New York City Mayor Bill de Blasio recently signed into law the Stop Credit Discrimination in Employment Act. It amends the city’s Human Rights Law to prohibit most New York City employers from using or requesting an applicant’s consumer credit history, and prevents them from discriminating against an applicant or employee based on their credit history.
The new law was signed by de Blasio on May 6 and is scheduled to go into effect on Sept. 3, 120 days after being signed by the mayor.
The mayor’s office said using credit checks during the hiring process to screen applicants disproportionately affects low-income applicants and applicants of color.
“Every New Yorker applying for a job deserves a fair shot — and we are committed to protecting the rights of our workers and making sure that every New Yorker has the opportunity to succeed. This bill will remove a barrier to employment and ensure that people are judged on their merits and ability, rather than unrelated factors,” said de Blasio.
New York City Council Member Brad Lander, who sponsored the legislation, said there is no link that can be shown between credit history and job performance and that New York City law now reflects that fact. “After this bill passed the Council, I heard from a recently laid-off single mom, worried about finding a new job because of her daughter’s college loans on her credit report. She wrote that this law gives her ‘a new lease on life,'” Lander said.
Carmelyn Malalis, commissioner and chair of the New York City Commission on Human Rights, said poor credit scores can be triggered by a host of reasons — a lost job, a medical crisis, overwhelming student debt, or identity theft.
“Many New Yorkers know what it’s like to face a personal crisis that forces them to take on debt. The use of credit history to determine job worthiness denies already vulnerable New Yorkers opportunities to gain employment and earn a living for themselves and their families,” said Malalis. “This bill is an important step in ending this practice. Our law enforcement staff will be vigilant in enforcing this law as our Community Relations Bureau takes proactive measures to educate individuals on their rights and employers on their obligations.”
The mayor’s office noted the law has several exceptions, including for law enforcement and other professions involving a high level of public trust or access to sensitive information, and for employers who conduct credit history checks pursuant to state and federal laws or regulations.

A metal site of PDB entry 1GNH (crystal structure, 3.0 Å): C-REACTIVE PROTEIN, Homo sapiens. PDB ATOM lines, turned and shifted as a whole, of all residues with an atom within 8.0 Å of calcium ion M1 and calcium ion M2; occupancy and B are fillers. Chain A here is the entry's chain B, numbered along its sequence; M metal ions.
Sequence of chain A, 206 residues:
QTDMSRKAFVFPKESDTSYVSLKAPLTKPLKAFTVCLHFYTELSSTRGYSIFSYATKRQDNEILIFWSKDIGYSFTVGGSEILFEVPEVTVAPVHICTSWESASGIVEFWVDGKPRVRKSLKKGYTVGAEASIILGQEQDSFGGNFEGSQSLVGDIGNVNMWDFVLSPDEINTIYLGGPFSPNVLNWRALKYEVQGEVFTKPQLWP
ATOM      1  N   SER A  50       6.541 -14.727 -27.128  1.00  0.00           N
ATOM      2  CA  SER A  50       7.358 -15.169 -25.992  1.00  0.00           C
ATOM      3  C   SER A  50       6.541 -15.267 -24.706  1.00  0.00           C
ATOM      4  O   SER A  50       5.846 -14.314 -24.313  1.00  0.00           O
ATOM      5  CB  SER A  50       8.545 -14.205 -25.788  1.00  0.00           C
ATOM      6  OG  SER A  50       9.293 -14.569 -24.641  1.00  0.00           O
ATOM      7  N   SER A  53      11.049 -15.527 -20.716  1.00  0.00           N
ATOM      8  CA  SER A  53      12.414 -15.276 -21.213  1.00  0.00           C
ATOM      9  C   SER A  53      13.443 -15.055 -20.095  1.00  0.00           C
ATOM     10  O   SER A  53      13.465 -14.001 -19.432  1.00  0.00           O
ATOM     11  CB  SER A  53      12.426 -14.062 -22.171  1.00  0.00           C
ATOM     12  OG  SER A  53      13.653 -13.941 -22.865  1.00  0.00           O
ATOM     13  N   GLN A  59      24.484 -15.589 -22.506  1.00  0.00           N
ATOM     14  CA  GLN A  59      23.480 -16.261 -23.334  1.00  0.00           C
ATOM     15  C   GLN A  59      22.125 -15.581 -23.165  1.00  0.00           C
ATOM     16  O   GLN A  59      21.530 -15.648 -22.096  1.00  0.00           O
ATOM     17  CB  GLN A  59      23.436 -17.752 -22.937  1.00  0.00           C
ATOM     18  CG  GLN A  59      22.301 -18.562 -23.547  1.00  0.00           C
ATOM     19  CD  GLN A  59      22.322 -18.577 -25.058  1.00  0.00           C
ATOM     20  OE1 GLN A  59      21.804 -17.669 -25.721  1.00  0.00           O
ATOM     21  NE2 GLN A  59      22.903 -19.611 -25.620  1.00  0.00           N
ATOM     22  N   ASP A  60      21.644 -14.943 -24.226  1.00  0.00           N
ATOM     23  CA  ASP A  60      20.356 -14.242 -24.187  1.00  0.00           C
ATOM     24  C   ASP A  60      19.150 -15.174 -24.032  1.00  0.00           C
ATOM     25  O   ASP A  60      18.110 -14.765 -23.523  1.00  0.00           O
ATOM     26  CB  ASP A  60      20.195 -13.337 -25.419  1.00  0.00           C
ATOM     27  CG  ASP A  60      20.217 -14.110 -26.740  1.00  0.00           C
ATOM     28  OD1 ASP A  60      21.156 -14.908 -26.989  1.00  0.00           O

Bennett Pine, a shareholder in law firm Anderson Kill’s New York and Newark offices and chair of the firm’s employment and labor law group, explained the ban on credit checks does not apply to:
- police, law enforcement, public safety and other appointed positions subject to background investigations by the NYC Department of Investigation;
- bonded and financial services positions;
- non-clerical jobs providing access to trade secret or national security/intelligence information;
- jobs with signatory or fiduciary authority over funds valued at $10,000 or more;
- jobs where security clearance is required by any federal or state law; and
- positions allowing the employee access to modify digital security systems designed to prevent the unauthorized use of networks or databases.
Pine said the new law adds New York City to a list that includes 10 states (California, Colorado, Connecticut, Hawaii, Illinois, Maryland, Nevada, Oregon, Vermont and Washington) and the city of Chicago, all of which currently ban the use of credit checks of job applicants. Chicago, and several of the states, allow credit checks to be performed for any job involving money handling.
Pine advised that New York City employers should look carefully at the scope of their credit and background check protocols to ensure that they are in compliance with the Stop Credit in Discrimination in Employment Act and/or fall within any of the new law’s exclusions, prior to the law’s effective date of Sept. 3.
When asked if certain exceptions could apply for insurance sector jobs, Pine said it would depend on the functions of the position. “For example, are they bonded or actually working in a financial services position? Do they have actual signatory or fiduciary authority over $10,000 in funds?” said Pine. He said positions such as clerical, maintenance, sales or support jobs might not reach that threshold for the exceptions.
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